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Sarah Gallagher / for Spectator

While advertisements catering to college students offer thousands of dollars to egg and sperm donors, Columbia Right to Life is questioning students' awareness of ethical issues involved with methods of fertility. "I've seen fliers [for donors] around campus; we're at a point where it's crucial for students to know what they're doing," said Mary Boadu, CC '10 and president of Columbia Right to Life, a new student group that represents the minority pro-life voice on campus. Boadu joined Columbia Right to Life members and other attendees Wednesday night for a discussion with Shannon Joseph, a United Nations Advocacy Specialist for the World Youth Alliance, on issues including stem cell research, in vitro fertilization, and assisted reproductive technologies. The event was sponsored by Columbia Right to Life, the Columbia University College Republicans, Columbia Political Union, and Columbia Catholic Undergraduates. "We're allowing the creation of situations that wouldn't happen naturally," Joseph said, expressing her opposition to the use of embryonic stem cells in the market for reproductive services. According to Joseph, controversies arise from what she said is becoming a "new eugenics movement in the US." Among these issues are the discrepancy between the rights of potential parents and those of potential children. "Whose rights should take precedence?" Joseph asked the group, which responded with conflicting answers. One attendee said that to be a human requires consciousness. "But how do you know when consciousness begins?" responded Michael Hannon, CC '12 and a member of Columbia Right to Life. Continuing the discussion, Joseph cited statements by donor-conceived adults angry about donor anonymity, inaccessible medical information, and unconventional parenting. "A donor-conceived child can have five parents ... a social mother, a gestational mother, a sperm donor father ... a social father" and more, considering gamete fusing and mitochondrial DNA. Joseph concluded by cautioning Columbia students who may consider donating eggs or sperm. "They're going to sell their sperm and eggs and have their biological child walking around," Joseph said. "I don't think people understand that." news@columbiaspectator.com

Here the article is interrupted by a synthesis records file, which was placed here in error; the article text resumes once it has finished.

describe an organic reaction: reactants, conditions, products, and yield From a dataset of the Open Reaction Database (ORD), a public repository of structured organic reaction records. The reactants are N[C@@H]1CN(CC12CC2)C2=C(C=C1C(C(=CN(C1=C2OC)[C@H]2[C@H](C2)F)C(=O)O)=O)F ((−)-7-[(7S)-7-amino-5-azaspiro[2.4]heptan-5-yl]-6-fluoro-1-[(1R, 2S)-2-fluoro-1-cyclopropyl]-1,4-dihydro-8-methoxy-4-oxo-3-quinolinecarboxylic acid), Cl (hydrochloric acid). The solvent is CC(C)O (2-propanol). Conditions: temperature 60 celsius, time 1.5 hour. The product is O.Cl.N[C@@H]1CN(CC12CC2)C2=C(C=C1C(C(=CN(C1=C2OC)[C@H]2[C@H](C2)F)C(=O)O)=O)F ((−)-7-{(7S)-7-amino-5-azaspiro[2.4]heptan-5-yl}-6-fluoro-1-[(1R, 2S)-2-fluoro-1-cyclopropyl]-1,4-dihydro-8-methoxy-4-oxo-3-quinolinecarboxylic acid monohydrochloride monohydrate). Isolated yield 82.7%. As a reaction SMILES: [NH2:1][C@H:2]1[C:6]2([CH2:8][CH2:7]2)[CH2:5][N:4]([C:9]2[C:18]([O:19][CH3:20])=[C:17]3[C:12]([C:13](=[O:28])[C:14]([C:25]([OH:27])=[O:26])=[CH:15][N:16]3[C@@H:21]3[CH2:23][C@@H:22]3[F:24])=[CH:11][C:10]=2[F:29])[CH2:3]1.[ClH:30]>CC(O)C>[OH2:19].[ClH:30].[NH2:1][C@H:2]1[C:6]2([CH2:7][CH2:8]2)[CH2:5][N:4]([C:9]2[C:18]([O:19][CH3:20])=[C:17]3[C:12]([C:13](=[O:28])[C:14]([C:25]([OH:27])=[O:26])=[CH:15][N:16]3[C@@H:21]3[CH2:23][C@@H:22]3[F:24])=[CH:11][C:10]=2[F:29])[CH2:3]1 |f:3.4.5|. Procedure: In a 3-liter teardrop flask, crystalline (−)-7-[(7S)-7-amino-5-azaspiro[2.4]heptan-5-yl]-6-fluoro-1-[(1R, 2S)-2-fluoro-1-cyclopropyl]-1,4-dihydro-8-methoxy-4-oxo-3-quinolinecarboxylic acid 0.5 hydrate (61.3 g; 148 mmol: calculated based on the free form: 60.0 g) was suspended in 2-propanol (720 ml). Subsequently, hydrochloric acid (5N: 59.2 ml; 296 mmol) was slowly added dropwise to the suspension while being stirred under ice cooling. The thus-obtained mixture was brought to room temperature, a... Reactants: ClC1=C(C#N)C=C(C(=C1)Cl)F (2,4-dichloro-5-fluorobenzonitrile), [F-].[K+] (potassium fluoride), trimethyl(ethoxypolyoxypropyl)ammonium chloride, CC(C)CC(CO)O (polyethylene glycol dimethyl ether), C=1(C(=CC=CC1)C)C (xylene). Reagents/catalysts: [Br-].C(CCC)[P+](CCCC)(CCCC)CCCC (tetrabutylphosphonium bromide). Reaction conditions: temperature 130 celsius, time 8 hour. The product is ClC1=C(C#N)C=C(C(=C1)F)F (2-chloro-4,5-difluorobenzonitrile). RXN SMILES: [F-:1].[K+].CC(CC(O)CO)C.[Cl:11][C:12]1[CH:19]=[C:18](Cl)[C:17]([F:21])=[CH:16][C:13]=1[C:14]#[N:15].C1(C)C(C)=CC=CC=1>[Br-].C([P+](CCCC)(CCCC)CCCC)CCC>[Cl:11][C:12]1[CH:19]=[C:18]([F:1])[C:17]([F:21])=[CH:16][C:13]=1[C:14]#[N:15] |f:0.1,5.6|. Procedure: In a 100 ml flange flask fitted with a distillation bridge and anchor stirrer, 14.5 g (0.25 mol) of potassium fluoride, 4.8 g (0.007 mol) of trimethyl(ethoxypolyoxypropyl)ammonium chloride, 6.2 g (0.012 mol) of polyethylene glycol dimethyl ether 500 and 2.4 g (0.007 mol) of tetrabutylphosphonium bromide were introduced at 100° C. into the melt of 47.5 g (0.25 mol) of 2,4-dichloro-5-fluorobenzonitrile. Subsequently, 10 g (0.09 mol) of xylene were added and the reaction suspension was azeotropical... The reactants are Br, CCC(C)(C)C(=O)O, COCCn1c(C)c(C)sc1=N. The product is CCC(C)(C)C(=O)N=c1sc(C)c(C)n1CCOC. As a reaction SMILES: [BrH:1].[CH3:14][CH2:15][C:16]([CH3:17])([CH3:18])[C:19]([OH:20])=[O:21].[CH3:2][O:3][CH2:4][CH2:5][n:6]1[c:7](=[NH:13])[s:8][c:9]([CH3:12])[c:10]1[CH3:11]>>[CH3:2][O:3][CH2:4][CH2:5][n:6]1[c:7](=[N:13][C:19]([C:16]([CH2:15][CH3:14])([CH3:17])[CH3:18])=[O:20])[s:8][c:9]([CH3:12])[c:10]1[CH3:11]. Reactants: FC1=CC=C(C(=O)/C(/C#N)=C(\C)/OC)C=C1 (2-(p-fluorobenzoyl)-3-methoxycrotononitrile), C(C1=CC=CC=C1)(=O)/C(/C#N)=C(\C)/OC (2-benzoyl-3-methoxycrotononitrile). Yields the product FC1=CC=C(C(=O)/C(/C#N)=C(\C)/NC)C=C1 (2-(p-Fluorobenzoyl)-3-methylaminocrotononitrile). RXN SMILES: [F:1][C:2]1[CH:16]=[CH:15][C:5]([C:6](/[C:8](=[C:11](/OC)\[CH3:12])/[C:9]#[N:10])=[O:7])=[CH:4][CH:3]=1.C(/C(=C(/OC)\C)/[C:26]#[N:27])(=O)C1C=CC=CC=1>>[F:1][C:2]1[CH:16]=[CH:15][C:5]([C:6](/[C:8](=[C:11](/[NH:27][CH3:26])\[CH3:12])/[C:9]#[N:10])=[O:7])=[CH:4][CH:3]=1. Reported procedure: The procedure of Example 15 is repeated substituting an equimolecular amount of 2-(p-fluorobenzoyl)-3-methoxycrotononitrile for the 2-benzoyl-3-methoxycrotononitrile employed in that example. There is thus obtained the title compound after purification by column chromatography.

Pro-Life Columbia University College Republicans Columbia Right to Life
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